Sources say that the equivalent of 58.4% of Mexico's gross domestic product goes to social security, pensions and labor benefits. By way of reference, the country's 2012 GDP (producto interno bruto, or PIB here), was $1.758 trillion USD, the world's 11th largest. The same sources report that 77 cents of every peso in the federal 2014 budget will go to fund such obligations, with only 23 cents plowed back into long term capital investment. The government, in short, finds itself beholden to an enormous work force which no longer works.

Guadalajara, Independence Day 2013

Hurricane Ingrid has just battered Mexico's Gulf Coast, while Tropical Storm Manuel walloped the southwestern Pacific coast state of Guerrero, leaving catastrophic damage in its wake and parts of the Acapulco International Airport under water (as if the troubled resort needed any more problems in 2013). Federal and state assistance to both regions will cost many billions of pesos, and Manuel is now regrouping as a full blown hurricane to threaten the northwestern Pacific coast state of Sinaloa.

What can or will happen next to suffering Mexico is anybody's guess.

Nov. 4 - Mexico's State Workers' Social Security Institute (ISSTE) will devote 54% of its 2014 budget to the payment of pensions. The rest of its funding, which must be approved by the federal house of deputies, will pay for the medical needs of its members.

Economics and business
Oct. 20 - Baja Santander pronóstico de crecimiento para México
Oct. 8 - Wal-Mart sales in free fall a good barometer of a Mexican economy on the skids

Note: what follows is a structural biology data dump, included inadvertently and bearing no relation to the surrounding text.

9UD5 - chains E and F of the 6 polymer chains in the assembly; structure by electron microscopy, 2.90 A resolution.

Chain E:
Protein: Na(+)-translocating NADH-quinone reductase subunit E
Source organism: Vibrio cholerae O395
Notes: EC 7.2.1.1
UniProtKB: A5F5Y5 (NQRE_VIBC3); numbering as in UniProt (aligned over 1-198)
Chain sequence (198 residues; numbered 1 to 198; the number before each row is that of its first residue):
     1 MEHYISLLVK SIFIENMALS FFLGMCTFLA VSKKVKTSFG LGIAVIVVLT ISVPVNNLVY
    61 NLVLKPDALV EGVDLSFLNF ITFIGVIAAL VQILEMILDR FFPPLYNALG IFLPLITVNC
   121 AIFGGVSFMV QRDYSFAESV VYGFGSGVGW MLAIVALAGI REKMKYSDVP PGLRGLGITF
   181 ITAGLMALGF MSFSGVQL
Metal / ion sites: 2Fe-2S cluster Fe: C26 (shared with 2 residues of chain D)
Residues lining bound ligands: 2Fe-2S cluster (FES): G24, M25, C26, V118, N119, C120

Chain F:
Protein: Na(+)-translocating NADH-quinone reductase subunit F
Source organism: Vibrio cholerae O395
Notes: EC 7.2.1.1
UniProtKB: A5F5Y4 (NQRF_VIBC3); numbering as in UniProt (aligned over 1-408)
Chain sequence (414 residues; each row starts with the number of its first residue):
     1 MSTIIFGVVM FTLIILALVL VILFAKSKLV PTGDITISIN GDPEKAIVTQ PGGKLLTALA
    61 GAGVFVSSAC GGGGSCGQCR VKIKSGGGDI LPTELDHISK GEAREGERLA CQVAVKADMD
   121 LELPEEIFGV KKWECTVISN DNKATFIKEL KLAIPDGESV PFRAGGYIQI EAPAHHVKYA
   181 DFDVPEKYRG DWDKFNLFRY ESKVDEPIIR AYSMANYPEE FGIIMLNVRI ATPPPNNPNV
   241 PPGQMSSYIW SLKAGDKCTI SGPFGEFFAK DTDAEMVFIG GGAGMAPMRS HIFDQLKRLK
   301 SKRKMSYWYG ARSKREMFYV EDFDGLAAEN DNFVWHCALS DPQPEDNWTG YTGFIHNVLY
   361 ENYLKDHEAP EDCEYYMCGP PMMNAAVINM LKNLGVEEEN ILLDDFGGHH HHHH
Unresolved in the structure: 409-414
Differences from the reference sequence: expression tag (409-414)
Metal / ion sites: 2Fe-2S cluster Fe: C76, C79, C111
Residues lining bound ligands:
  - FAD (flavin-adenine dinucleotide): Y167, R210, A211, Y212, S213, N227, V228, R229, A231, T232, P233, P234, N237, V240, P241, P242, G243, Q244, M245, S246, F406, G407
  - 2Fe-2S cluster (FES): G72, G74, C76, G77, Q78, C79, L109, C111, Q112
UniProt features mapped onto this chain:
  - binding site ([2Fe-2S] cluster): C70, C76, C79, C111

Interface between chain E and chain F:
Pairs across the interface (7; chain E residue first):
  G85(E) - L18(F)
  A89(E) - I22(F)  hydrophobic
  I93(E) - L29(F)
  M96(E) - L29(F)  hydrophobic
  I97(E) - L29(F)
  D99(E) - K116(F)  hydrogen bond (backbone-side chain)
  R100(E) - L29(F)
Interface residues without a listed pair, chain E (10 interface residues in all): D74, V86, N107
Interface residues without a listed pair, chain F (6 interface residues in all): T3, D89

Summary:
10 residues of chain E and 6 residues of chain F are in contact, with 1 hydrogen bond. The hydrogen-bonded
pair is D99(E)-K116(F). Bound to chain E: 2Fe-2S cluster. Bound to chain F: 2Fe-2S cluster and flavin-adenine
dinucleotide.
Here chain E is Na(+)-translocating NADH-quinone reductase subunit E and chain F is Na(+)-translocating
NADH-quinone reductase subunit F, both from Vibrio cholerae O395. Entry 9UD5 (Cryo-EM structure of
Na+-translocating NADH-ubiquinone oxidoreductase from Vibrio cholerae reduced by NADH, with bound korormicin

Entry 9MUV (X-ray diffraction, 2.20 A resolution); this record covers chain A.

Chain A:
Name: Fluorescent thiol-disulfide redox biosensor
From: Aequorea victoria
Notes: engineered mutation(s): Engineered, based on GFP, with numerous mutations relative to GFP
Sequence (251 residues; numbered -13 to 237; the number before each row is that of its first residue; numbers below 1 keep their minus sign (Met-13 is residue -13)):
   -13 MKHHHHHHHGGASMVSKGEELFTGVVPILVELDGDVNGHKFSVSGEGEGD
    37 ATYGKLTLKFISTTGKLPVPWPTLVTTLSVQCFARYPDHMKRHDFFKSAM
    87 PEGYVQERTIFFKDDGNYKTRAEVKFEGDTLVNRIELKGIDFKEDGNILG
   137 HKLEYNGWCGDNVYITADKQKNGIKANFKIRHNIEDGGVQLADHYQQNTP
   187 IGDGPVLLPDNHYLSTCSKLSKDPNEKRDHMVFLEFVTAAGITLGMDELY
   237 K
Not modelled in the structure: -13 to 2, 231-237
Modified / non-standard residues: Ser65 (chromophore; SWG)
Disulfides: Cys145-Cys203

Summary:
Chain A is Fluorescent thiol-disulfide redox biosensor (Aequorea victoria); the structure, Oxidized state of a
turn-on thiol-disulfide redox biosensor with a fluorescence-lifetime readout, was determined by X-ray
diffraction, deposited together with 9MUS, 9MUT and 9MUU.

Sept. 21 - "The fix is in" on energy reform, says AMLO
Sept. 20 - Without energy reform, Mexico will need more than half a century to reach U.S. output
Sept. 19 - Mexico's Left is determined to shackle the nation to the past
Aug. 24 - Mexican unemployment stats paint a bleak picture for the most well educated
July 29 - 53.3 million - that's how many Mexicans live in poverty
June 21 - Banixco raises storm flag warning on Mexican economy
June 12 - 59% of Mexicans remain trapped in underclass
Feb. 20 - World Bank: Mexico has 14th largest global economy, but its citizens rank 81st in food purchasing power

Pesos and dollars
June 12 - As peso continues its slide, Peña Nieto puts a trillion of them on the table
July 2 - Peso, dollar remain volatile; Banixco has $166 billion USD banked abroad

Acapulco's many storms
Apr. 26 - A bankrupt Acapulco can't meet its payroll
Feb. 6 - Acapulco's tearful mayor begs Peña Nieto for federal help
Feb. 6 - International press bombards Acapulco: "a death zone"

© MGRR 2013. All rights reserved. This article may be cited or briefly quoted with proper attribution or a hyperlink, but not reproduced without permission.